William Goldman lobbed that dictum at the screen trade, but it just as easily applies to the just-concluded 2006-07 Broadway season. Goldman's contention that producers haven't a clue as to what will resonate with critics and the public stands in relief against one of the most eclectic seasons in memory.
Included among the front-runners for the Tony Awards that will be handed out tonight at Radio City Music Hall are "Spring Awakening," a rock musical about 19th century German teens dealing with sexual abuse, suicide and abortion; "Grey Gardens," a quirky look at Jackie Kennedy Onassis' batty relatives bickering in a decaying East Hampton, N.Y., mansion; and "The Coast of Utopia," Tom Stoppard's epic about obscure 19th century Russian revolutionaries and intellectuals.
It was that kind of season. And, with the exception of " Mary Poppins," it didn't exactly set the box office afire. The record-breaking $939 million in ticket sales came largely from blockbusters from previous seasons, such as "Jersey Boys," " Wicked," "The Lion King" and "The Color Purple," which became the financial success story of the season when "American Idol's" Fantasia Barrino stepped into the starring role.
Most of the new shows vying for the Tony will need a win tonight to have a healthy run. But the eventual success or failure of this season's offerings provides litmus tests of sorts. Although it is perilous to try to extrapolate lessons from a single season, who's to argue when, after all, nobody knows anything?
Litmus test No. 1: Can a small, serious musical succeed?
If the favored "Spring Awakening" wins for best musical, a record 26 producers will troop up to the podium. It took that many to raise the $6 million to transfer the Duncan Sheik-Steven Sater musical from its off-Broadway showcase.
One would have to go back more than a decade to "Rent" to find a successful commercial show of a similar ilk — and even then Roger, Mimi, Joanne and Mark of the East Village would seem much more accessible than "Spring's" Wendla, Moritz and Melchior in their provincial German setting.
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Ira Pittelman, lead producer with actor Tom Hulce, recalls some "scary" preview weeks during which the musical lost money. "We were feeling our way and were saddled with a show that was hard to explain," he recalls. The critics gave the show raves, but sales remained sluggish. What made the difference, says Pittelman, was advertising on local rock stations as well as more traditional outlets and placing downloadable songs from the show on the official website. (Sheik's alt-rock following helped too.)
"The Internet started the dialogue on the show, the way people could talk to each other and with our young cast," he said. "But there was no way you could calibrate a road map in any normal business way for this show."
Some of the same challenges have beset this season's other dark musical, "Grey Gardens." Despite its 10 Tony nods, "Grey Gardens" is among the lowest grossing musicals, stuck in the mid-$300,000 range in weekly revenues, while "Spring," with its 11 Tony nods, was bumped up into the $600,000 range, well above its break-even point but still below its maximum.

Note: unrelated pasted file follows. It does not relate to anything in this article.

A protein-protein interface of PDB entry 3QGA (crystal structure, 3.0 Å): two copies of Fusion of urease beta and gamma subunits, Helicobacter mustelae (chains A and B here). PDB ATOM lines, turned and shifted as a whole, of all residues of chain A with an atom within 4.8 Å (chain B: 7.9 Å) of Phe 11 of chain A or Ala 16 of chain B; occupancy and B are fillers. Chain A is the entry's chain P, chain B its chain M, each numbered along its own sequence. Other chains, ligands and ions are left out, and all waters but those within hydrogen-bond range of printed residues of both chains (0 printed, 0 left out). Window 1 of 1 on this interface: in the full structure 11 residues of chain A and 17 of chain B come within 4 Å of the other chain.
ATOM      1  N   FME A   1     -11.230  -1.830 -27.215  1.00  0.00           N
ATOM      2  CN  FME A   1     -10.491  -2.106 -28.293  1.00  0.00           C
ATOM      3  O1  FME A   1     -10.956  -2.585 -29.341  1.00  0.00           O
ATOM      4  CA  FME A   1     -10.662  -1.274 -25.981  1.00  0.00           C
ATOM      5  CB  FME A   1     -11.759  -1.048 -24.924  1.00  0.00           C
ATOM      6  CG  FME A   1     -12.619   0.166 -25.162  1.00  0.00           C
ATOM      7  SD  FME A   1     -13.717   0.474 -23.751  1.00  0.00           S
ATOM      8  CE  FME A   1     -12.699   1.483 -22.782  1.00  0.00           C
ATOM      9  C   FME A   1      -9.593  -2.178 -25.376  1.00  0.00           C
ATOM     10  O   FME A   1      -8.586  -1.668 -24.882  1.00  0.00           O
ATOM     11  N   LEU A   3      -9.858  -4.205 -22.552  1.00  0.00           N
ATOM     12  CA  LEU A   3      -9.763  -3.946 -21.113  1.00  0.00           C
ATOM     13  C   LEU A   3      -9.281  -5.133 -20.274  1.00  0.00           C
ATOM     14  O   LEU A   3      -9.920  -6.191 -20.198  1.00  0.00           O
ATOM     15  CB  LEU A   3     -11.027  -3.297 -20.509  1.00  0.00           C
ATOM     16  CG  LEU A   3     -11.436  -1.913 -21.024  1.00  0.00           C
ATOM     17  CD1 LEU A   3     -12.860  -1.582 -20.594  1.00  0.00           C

For many Broadway insiders, tired of formulaic spectacles, the presence of the story-driven "Grey Gardens" and "Spring Awakening" is a tonic. "They're tests to see if there's a market for musicals that have nothing going for them," says Richard Seff, a playwright and former agent, "except that they're wonderful."
Litmus test No. 2: Have the New York critics lost their power?
No shows this season received more critical praise than "Coast of Utopia," "Spring Awakening," "Grey Gardens," "Radio Golf," "Journey's End" and "Little Dog Laughed." "Coast" was a hot ticket during its limited run at the subscription-based Lincoln Center Theatre, but "Little Dog Laughed" was an early casualty of the season; the revival of the World War I drama "Journey's End" will close Sunday, a victim of scant audiences; and "Grey Gardens" and "Radio Golf," the last of August Wilson's 10-play cycle of African American life, are struggling.
Meanwhile "Legally Blonde," which received mixed-to-negative reviews, drew a strong $860,000 in sales for the week ending May 27.
The disconnect between what the critics are raving about and what the public is buying has never appeared to be wider. "I don't think critics have the same influence that they used to — certainly not on musicals," says David Stone, a producer of the much-praised "The 25th Annual Putnam County Spelling Bee" as well as "Wicked," which received very mixed notices. "But I think they can still close a play."
Of course, a star-driven vehicle is almost always impervious to bad reviews. Indeed, "Vertical Hour" ( Julianne Moore), "A Moon for the Misbegotten" ( Kevin Spacey), "The Year of Magical Thinking" ( Vanessa Redgrave) and "Deuce" ( Angela Lansbury) all have either recouped or look close to recouping after receiving less-than-stellar reviews. Yet the poor critical reception was largely responsible for the shuttering of the British import "Coram Boy."
"All critics are out of touch, except for me of course," John Heilpern, the British-born reviewer for the New York Observer, says sardonically.
"They're all middlebrow, striving so hard to be highbrow that they couldn't recognize ' Coram Boy' for what it was: a good old-fashioned melodrama. And, on a semi-serious note, the problem is that they have editors who do not want drama critics, they want cultural tipsters."